“Anything down there?”
Around 1999 I was out on Central Park West at 70th Street with my two boys, then five and three years old. They heard a train rumble underground near a grate and dropped to their stomachs over the grate, staring down. I was looking down at them when I heard a man say, in a rich and familiar voice, “Anything down there?” My boys did not look up or answer. He smiled and moved on. When he was gone I said to my boys, “That man was Peter Jennings and let me tell you he has asked questions and actually gotten answers from a whole lot of people!” Sometime later, it occurred to me that he was not just being friendly; he was a journalist, and may have been genuinely interested in whether something newsworthy was happening under Central Park West!
— Lauren Lese
“The Man in Central Park”
The man in Central Park
Walks behind his overstuffed cart
Slowly navigating his way
We pass each other every day
We smile and chat
Nothing more than that
But I often wonder why
I got to live looking over the park
While he sleeps alone wrapped up in the dark
Never knowing if he will be fed
Whether he’ll wake up or end up dead
One day not too long ago
I photographed him, stooped over, from afar
But on his birthday he posed like a “star”
His spirit shone through
as he tilted his head
His soul was exposed
as his heart had been fed
He stood proud and tall
My lens captured it all
I printed and framed it
And wrapped it with flowers
I ran back to find him
had been a few hours
He looked at the photo
and with a smile so big
He reached out to hug me
like a babe in a crib
We shared a moment
that I’ll never forget
Both hearts had opened
and both needs were met
— Elle Tyler Gould
“The Happy Bus”
I was on the M104 bus a few days ago, when a man and his son, about three years old, entered the bus and walked towards the back. No sooner did the bus take off than the kid began to scream annoyingly and unrelentingly. After several minutes of this, the bus driver came onto his speaker system with a mellifluous basso voice, and announced in an upbeat way: “This is the Happy Bus. There is no crying on this bus because this is the Happy Bus.” With that, the kid stopped crying, and that started the entire bus talking. “You did it! It worked! Good for you!” shouted the passengers. Everyone was smiling, including the driver. It was indeed The Happy Bus.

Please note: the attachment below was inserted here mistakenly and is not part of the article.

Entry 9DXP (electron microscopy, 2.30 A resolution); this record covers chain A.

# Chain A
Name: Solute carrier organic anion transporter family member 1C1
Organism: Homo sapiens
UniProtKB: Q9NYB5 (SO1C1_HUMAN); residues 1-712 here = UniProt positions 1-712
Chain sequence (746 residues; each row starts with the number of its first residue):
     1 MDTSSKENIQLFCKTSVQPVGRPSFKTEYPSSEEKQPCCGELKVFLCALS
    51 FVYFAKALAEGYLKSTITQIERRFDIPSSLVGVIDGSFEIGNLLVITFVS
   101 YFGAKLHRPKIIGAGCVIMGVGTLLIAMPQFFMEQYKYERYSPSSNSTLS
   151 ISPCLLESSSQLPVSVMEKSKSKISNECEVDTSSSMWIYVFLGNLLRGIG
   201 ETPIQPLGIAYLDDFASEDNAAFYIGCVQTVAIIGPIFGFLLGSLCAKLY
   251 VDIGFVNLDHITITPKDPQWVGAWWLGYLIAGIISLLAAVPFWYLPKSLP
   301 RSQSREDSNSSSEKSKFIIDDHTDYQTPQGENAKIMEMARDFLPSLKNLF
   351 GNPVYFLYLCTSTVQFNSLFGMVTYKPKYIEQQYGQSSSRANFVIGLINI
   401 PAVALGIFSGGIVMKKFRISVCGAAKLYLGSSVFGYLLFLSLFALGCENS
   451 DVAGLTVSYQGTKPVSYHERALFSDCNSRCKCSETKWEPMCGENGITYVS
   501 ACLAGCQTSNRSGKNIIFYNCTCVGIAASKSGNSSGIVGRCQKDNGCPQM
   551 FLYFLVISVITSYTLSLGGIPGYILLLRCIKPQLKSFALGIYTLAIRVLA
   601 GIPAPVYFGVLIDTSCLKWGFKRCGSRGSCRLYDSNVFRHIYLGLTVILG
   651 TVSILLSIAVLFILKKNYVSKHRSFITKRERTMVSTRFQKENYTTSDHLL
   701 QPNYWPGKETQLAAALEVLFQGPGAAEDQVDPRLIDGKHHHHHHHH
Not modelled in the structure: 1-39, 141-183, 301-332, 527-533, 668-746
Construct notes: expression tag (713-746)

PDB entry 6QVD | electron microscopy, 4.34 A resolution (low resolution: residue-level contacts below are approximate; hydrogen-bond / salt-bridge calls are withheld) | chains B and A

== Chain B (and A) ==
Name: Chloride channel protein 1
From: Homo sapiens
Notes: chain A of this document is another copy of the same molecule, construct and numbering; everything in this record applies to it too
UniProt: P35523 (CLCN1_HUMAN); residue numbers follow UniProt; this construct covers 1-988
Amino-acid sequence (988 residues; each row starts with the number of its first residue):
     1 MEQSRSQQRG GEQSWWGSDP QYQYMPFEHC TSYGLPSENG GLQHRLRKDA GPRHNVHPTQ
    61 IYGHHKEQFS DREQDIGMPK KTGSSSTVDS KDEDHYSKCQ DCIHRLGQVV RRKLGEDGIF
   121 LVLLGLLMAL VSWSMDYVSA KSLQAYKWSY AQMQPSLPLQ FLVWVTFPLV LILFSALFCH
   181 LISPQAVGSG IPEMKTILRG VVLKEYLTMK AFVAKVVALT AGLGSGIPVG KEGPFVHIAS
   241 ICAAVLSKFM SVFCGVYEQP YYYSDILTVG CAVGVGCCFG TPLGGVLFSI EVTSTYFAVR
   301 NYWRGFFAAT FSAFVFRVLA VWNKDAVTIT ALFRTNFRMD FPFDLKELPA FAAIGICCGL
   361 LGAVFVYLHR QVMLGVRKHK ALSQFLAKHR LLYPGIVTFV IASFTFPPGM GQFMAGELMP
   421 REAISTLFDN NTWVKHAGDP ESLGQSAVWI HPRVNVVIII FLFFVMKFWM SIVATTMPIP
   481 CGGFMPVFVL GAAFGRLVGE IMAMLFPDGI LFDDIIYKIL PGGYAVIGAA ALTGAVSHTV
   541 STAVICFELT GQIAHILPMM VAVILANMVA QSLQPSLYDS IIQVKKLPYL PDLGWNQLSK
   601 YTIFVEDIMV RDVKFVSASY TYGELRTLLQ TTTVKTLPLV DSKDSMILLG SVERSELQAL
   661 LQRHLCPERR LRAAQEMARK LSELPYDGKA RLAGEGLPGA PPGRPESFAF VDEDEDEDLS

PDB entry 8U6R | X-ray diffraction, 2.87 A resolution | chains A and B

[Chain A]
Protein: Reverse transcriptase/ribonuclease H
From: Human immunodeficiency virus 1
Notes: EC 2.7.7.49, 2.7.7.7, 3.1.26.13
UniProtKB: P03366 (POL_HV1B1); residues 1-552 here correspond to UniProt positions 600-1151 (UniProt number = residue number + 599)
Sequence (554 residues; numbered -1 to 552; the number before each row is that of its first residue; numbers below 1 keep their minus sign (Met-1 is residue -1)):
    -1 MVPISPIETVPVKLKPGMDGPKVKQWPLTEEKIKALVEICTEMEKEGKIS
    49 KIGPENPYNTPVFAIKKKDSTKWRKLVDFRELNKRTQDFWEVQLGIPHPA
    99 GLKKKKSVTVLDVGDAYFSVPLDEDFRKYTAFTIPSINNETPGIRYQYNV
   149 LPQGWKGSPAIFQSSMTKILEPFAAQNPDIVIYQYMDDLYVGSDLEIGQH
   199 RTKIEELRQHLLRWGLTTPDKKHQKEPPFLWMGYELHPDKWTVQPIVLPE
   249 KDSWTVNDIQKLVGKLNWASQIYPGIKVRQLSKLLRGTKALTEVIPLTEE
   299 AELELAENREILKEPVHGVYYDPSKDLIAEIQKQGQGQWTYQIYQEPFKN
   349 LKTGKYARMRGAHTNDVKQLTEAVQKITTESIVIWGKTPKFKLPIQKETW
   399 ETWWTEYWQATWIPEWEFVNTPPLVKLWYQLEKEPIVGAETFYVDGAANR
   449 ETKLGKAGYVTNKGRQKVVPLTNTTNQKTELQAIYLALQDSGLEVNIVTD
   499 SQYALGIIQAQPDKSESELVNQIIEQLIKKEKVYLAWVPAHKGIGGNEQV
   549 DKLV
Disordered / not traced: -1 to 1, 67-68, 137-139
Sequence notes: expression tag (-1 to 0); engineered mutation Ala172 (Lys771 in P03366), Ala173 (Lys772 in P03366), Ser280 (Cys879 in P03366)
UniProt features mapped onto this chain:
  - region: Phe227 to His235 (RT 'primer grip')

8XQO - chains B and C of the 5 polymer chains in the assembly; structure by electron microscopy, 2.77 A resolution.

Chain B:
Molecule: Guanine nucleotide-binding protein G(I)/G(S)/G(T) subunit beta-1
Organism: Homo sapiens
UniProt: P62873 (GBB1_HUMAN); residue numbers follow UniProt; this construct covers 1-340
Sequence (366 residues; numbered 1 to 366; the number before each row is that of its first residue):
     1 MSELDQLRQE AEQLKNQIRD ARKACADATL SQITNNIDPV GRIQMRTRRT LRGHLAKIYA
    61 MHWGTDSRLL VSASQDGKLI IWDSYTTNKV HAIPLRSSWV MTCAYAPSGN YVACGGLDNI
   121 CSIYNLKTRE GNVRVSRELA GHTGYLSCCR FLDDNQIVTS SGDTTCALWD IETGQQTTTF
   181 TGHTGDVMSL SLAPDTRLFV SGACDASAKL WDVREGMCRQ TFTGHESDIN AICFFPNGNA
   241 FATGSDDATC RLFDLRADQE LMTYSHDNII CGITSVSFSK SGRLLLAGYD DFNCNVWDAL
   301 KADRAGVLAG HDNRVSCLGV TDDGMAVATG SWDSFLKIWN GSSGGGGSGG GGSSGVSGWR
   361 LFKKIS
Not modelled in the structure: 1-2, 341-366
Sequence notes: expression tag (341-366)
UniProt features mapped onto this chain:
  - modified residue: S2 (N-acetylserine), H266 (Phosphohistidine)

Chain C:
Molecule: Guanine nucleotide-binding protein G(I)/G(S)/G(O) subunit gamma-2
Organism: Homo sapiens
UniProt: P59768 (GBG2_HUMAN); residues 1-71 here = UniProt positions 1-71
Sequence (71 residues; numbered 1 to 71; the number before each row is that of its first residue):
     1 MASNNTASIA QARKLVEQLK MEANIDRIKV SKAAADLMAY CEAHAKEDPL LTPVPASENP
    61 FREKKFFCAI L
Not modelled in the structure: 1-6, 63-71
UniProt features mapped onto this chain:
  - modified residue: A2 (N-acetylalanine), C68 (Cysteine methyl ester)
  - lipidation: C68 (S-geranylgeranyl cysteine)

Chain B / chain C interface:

— Barbara Adler
British writer E.M. Forster wrote, “Only connect!” Send your memorable moments of connection on the UWS to email@example.com — subject line: Encounters Submission. Keep your stories (or poems) to about 150 words or less, and include your real name and address. The name’s for a byline; the address is so we can deliver a West Side Rag mug to you if your story is posted.
To read more of our Encounters columns, click here.
Lived on 67th street from 1989 til 1998. PETER Jennings moved into building a few years after we did, great guy and a gentleman
That poem was beautiful
I have a question I have not been able to get an answer to. It is somewhat related to the topic at hand. Does anyone know where the old Cafe Central was located? My wife would tell me about it fondly and of stars she would see sitting outside at 3am. Sadly, she passed away.I live between Broadway and WEA on 75th Street.I think it was on the west uptown corner of 75/ Amsterdam but may have been on the corner of 76/ Amsterdam. Does anyone know exactly where it was? What is there now? Much thanks!
David, I did a little searching and came up with 320 Amsterdam Avenue, at the corner of West 75th. A 1981 article (Dec 28) from “New York” magazine includes a photo of the interior and a brief write up that confirms your wife’s impressions: “You want to see beautiful people? Simply stunning people? Café Central is a hotbed of Upper West Side loveliness. Dancers come here; so do soap-opera stars and other aspiring actors…” I can only wish I’d had the chance to walk by this hub of gorgeousness at 3 in the morning!
Much thanks confirming what i kind of thought Eliz and Ann.
Oh for the memories on the UWS.
Café Central was on the NW corner of 75th and Amsterdam to my recollection. It was a buzz with ballet dancers and Bruce Willis was one of the bartenders. James Taylor used to frequent the place as he lived on nearby West End Ave. at the time. Ahhh for the memories!
I met Peter Jennings in Macy’s furniture department a long time ago. He was shopping for a sofa and was sitting there pondering and I was confused about what I really wanted. We talked about our requirements. He wanted to make sure the sofa he picked for his office could stand the beating it might be taking from his little kids. And I thought that was particularly human for a famous news reporter.
Eight years ago, a month after I lost my Mother and was feeling totally down and sad, I was in Bed Bath & Beyond with a friend. As we came down the escalator, I spotted a woman shopping for a garbage can. I recognized her immediately as the incredible and wonderful Angela Lansbury. We were scheduled to see A Little Night Music several weeks later. We approached Ms. Lansbury (something as a native New Yorker I normally would never do) and told her we were going to the show. She was lovely. She asked when we were seeing the show and said, by that time, the kinks should be worked out. She chatted with us a bit more then we went on our separate ways. What an amazing and warm woman!